The North Plan: A dark, dystopian comedy by playwright Jason Wells, in which a ruthless splinter group seizes power in Washington and a bureaucrat for the State Department finds himself trapped in a small Missouri town. Thursdays-Saturdays, 8 p.m. Continues through June 1, opening night $35; regular performances $25; pay-what-you-can Thurs. May 2 only. Elephant Stages, 6322 Santa Monica Blvd., Los Angeles. See New Reviews.


Our Class: A disturbing drama, executed by an accomplished ensemble under Matthew McCray's direction, Tadeusz Slobodzianek's Our Class deals with the alleged massacre of 1,600 Jews by their Polish neighbors in a small town in 1941. The multistranded plot builds around 10 individuals, five Jewish and five Catholic. It begins in their elementary school years, then presses forward in time, portraying how a few instigators help hatred, greed and cruelty to overtake the Polish townsfolk, culminating in acts of unimaginable cruelty against the Jewish minority. Casting a macroscopic net, Act 2 tracks the fate of both perpetrators and survivors as they struggle to get on with their lives using vengeance, repression and denial. One reason the play succeeds so well is that Slobodzianek's characters elude cliché. Heroism and wrongdoing manifest on both sides: A Polish woman of conscience (Melina Bielefelt) hides a former Jewish classmate (Kiff Scholl), a flawed narcissist who later becomes an Israeli interrogator who beats and tortures the accused in his charge. Despite its length and detail, the production stays compelling. Performances are top-notch, with Dan Via a standout as the town's crafty betrayer and twisted psychopath. As the Jew who escaped, Michael Nehring gives voice to the grief and consternation of appalled humanity. (Deborah Klugman). Fridays, Saturdays, 8 p.m.; Sundays, 3 p.m. Continues through May 5, $14-$25. Atwater Village Theatre, 3269 Casitas Ave., Los Angeles, 323-644-1929,

Peter Pan: The Boy Who Hated Mothers: A dark retelling of the J.M. Barrie classic Peter and Wendy that explores the original ideas and inspirations behind the iconic fantasy of Peter Pan. Written by Michael Lluberes. Thursdays-Saturdays, 8 p.m.; Sundays, 2 p.m. Continues through June 2, $30. Second Stage Theater, 6500 Santa Monica Blvd., Los Angeles.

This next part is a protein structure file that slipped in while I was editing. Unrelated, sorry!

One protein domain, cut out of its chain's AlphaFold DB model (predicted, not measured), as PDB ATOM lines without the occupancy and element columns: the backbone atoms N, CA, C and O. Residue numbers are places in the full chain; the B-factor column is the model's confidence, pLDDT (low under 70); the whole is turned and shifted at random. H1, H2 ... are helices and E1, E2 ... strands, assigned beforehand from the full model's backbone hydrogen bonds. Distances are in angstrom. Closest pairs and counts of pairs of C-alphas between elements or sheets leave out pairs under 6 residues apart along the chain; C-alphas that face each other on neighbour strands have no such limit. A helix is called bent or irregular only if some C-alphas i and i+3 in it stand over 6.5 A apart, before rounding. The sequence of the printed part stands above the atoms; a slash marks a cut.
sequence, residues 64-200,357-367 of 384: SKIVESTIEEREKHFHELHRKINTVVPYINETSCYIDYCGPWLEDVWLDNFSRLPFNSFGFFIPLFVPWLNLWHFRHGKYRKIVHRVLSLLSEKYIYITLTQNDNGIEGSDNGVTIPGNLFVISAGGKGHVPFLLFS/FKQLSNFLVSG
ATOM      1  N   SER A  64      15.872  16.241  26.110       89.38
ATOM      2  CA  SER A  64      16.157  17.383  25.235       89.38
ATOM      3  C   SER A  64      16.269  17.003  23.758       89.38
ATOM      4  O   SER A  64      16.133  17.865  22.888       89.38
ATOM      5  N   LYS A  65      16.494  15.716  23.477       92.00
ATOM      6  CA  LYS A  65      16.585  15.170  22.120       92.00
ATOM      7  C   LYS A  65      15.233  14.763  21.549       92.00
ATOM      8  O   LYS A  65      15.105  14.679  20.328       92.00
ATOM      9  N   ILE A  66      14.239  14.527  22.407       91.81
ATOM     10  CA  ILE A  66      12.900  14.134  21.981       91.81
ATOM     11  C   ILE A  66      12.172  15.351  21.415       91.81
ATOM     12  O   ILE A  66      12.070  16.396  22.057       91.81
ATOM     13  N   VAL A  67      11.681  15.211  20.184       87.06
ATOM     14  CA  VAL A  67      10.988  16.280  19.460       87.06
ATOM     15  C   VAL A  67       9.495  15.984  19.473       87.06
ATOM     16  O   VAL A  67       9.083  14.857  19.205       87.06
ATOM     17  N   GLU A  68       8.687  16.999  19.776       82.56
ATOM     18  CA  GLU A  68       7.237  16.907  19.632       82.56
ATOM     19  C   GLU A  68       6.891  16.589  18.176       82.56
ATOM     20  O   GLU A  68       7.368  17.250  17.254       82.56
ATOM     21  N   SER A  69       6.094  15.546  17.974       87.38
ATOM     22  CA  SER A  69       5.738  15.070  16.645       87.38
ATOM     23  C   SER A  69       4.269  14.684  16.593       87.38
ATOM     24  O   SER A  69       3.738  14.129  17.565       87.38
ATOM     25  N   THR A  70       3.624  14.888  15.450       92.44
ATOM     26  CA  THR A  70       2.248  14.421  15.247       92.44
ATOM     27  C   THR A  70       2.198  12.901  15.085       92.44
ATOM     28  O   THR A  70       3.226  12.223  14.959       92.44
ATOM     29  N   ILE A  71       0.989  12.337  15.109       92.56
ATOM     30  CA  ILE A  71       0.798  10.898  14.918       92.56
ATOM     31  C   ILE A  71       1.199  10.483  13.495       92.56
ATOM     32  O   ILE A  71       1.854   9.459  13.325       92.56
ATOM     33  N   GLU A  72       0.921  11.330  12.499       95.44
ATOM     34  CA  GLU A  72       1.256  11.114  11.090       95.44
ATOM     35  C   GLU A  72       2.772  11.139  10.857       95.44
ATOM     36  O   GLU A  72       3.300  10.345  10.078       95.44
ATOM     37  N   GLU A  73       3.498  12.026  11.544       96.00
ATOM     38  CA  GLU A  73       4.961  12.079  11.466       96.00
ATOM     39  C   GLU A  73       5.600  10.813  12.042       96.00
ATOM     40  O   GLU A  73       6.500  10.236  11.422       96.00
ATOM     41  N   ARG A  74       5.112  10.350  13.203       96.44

Proof: This Pulitzer Prize-winning drama by David Auburn explores madness and familial relationships through troubled heroine Catherine, her estranged relatives, and her deceased father. Saturdays, 8 p.m.; Sundays, 3 p.m.; Fri., May 3, 8 p.m.; Thu., May 9, 8 p.m.; Fri., May 10, 8 p.m. Continues through May 12, $25; students and seniors $10. Hayworth Theatre, 2511 Wilshire Blvd., Los Angeles, 310-213-6955,

Shut Up and Dance!: A one-woman show written by and starring comedian/actress/dancer Stella Valente, in which she weaves together her love of dance, upbringing in Queens, and adventures in Argentina. Thursdays, 8 p.m. Continues through May 30. Working Stage Theater, 1516 N. Gardner St., Los Angeles, 323-851-2603,

The Size of Pike: A sharply comic, coming-of-middle-age story about friendship, identity and bonds among men. Written by Lee Wochner. Directed by Sara Wagner. Recommended for mature audiences. Thursdays-Saturdays, 8 p.m. Continues through June 1, $20. Moving Arts, 1822 Hyperion Ave., Los Angeles, 323-666-3259,

Tomorrow: Skylight Theatre Company, Rogue Machine, and York Theatre Royal present Donald Freed's new play. See Stage feature: Fridays, Saturdays, 8 p.m.; Sundays, 2 p.m. Continues through May 5, 702-582-8587, Skylight Theater, 1816 1/2 N. Vermont Ave., Los Angeles.